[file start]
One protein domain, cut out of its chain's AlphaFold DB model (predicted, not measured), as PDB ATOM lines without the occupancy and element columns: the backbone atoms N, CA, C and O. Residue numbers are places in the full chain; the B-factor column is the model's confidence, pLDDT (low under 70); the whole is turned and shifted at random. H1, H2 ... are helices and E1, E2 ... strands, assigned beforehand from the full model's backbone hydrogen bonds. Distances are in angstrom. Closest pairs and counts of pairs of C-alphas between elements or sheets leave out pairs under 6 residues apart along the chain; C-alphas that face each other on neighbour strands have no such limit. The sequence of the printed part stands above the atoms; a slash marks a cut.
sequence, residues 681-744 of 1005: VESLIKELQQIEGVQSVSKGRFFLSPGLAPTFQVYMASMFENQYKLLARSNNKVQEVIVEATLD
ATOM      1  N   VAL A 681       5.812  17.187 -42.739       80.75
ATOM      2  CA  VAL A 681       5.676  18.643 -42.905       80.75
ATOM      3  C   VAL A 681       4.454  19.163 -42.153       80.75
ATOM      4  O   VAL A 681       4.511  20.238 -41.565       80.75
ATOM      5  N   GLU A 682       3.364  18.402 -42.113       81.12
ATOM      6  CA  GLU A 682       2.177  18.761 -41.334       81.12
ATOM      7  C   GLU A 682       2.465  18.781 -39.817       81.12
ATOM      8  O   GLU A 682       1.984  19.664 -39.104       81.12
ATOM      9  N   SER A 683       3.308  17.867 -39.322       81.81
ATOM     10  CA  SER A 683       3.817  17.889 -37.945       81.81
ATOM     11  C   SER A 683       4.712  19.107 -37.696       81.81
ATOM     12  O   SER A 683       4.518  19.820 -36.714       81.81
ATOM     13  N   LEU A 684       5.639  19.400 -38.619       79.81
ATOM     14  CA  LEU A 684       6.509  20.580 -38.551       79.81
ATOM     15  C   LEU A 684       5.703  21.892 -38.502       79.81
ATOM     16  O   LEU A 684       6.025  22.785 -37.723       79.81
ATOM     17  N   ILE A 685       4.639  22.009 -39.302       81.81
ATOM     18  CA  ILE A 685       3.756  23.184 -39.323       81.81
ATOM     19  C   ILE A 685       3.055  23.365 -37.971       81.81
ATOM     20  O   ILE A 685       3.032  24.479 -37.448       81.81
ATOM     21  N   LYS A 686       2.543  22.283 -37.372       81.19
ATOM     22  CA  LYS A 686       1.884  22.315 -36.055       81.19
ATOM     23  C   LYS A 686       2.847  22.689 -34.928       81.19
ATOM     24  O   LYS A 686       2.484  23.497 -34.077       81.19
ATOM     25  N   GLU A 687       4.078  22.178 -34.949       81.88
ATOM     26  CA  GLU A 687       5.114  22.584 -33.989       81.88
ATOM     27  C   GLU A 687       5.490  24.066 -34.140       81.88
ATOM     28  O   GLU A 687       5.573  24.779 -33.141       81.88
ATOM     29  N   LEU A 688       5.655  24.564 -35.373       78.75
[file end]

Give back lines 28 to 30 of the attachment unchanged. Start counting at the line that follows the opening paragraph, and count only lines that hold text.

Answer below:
ATOM     27  C   GLU A 687       5.490  24.066 -34.140       81.88
ATOM     28  O   GLU A 687       5.573  24.779 -33.141       81.88
ATOM     29  N   LEU A 688       5.655  24.564 -35.373       78.75